The UC Santa Barbara Arts, Design & Architecture Museum hosted a virtual lecture by Dan-el Padilla Peralta, associate professor of classics at Princeton University, titled “The Greeks are Then, the Orishas are Now: Harmonia Rosales and the Black Atlantic” on Feb. 10.
The lecture was the first of the museum’s “Myth, Religion, and Race: the Art of Harmonia Rosales” lecture series, examining works by Harmonia Rosales, an Afro-Cuban American artist.
The series analyzes how Rosales’ work connects Greek and Yoruba mythologies to study Black literary and art classicism as an Afro-diasporic movement across the “Black Atlantic,” a term used to describe the fusion of Black cultures with others across the Atlantic during the African diaspora.
Peralta defined the study of Black classicism as “an examination of the work to which the classical tradition has been put in Africa and the African diaspora.” According to Peralta, the study stems from the appropriation of classics by colonizers and slave-owners as a form of racism and imperialism.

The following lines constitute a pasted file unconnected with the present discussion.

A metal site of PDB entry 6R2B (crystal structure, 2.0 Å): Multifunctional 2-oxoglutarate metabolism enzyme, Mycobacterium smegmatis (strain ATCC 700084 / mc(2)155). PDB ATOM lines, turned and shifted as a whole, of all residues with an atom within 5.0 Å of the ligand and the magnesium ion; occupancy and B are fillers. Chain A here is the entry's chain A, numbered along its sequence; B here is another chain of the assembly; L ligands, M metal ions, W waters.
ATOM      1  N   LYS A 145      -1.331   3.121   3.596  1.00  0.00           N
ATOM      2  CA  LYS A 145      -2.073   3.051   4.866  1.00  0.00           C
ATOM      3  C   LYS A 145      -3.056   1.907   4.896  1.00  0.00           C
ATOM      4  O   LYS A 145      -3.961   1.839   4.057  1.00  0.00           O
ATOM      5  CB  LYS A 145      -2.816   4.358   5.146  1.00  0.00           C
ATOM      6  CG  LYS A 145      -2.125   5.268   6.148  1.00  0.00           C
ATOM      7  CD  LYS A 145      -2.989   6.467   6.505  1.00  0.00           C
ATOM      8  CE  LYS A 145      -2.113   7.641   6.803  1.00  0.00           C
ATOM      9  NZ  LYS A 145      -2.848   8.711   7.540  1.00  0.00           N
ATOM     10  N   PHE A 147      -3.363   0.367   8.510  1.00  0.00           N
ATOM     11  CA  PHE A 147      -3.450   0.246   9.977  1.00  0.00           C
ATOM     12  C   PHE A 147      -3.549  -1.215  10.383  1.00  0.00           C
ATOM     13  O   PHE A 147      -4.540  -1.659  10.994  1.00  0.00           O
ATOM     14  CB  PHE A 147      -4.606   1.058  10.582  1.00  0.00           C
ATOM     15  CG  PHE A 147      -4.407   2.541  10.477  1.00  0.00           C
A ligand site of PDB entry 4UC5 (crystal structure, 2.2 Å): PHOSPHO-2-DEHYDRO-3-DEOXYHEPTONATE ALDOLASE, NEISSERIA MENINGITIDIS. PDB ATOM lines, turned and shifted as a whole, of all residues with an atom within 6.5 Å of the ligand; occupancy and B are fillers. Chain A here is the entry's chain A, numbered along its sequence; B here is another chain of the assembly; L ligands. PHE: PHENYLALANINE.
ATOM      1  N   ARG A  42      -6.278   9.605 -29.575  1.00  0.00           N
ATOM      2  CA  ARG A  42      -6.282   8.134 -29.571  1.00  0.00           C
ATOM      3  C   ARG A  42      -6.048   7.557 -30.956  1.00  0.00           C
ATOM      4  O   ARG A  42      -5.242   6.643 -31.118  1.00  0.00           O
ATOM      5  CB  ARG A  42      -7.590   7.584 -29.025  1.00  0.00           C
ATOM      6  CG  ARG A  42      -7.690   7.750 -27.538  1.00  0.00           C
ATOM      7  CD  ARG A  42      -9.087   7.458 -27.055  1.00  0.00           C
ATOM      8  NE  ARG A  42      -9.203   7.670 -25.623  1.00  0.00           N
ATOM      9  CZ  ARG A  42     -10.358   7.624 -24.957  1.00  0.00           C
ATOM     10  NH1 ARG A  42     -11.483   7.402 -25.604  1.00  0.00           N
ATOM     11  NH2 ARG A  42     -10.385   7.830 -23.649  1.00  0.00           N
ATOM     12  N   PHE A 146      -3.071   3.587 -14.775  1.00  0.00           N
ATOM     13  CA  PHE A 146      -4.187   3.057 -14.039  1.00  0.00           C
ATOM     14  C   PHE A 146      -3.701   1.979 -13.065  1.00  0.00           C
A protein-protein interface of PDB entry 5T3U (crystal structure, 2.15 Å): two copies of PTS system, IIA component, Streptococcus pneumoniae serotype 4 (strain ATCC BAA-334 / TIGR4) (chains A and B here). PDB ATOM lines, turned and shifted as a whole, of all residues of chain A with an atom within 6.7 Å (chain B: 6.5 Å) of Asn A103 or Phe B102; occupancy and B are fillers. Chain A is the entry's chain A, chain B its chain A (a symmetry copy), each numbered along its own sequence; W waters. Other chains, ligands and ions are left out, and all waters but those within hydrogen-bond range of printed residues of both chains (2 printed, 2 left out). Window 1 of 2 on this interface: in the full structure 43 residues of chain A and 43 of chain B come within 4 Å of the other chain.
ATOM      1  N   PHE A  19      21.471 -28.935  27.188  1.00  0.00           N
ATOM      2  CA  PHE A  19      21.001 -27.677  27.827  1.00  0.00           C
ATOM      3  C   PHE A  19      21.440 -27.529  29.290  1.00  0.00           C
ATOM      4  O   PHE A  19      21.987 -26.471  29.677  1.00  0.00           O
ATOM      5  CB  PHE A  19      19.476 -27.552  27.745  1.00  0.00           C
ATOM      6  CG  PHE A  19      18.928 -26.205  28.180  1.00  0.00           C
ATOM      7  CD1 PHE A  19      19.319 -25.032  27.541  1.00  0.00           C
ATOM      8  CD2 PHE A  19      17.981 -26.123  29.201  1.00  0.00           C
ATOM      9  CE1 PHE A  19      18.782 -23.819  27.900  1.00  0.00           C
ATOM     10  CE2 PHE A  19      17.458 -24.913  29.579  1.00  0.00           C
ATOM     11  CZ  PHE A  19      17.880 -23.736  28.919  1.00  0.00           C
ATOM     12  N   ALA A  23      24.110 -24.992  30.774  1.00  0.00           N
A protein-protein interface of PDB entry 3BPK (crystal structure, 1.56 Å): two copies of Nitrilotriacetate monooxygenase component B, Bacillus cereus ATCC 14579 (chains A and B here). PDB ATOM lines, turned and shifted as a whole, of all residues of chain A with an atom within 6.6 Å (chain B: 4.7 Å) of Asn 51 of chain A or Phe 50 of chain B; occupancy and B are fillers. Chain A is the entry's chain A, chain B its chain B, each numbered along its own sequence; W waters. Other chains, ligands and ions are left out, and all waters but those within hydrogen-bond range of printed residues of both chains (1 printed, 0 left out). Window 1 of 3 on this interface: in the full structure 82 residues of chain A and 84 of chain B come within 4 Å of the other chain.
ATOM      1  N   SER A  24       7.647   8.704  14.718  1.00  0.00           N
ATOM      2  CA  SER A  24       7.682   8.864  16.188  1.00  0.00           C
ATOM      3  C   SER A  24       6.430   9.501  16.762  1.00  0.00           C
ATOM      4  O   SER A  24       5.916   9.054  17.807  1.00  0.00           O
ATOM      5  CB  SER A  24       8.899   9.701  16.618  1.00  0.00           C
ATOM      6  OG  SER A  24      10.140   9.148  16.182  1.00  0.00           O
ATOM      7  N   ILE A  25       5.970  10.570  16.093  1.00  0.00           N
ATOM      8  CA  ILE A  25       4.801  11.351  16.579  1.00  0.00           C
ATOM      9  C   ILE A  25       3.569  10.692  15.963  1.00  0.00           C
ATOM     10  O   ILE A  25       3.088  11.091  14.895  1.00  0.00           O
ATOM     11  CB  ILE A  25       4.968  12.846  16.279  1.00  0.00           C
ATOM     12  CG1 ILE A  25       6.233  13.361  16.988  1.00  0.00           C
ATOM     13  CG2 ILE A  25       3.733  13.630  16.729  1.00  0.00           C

Peralta began his lecture by discussing a memoir by American playwright, Quiara Alegría Hudes, titled “My Broken Language.”
In one of the passages, Hudes describes the context behind some of her plays that feature the Orishas, spiritual entities within the Yoruba religion of West Africa, and the rituals portrayed in certain scenes of her works. Peralta examined a passage where Hudes opposes the idea of “magical realism” — a concept that blends fantasy with reality — being used as a label for her work.
“One play had mostly conventional scenes that I interrupted midway for intentionally awkward ‘rituals’ — sensual, silent moments. In these rituals, an actor moved her body in embarrassing ways when words became inefficient,” Peralta read from the passage. “‘Magical realism,’ a dramaturg said. ‘Your Greek and Roman gods,’ my classmates said … The comparison annoyed me. Sensual is different than magical.”
Hudes’ work was often compared to Greek mythologies, and she sought to claim her work as her own instead of an expression of Greco-Roman classicism, Peralta said.
“The Orisha are alive and pulsing. They are here now, whereas the Greek and Roman gods exist as possessions of the past,” he said.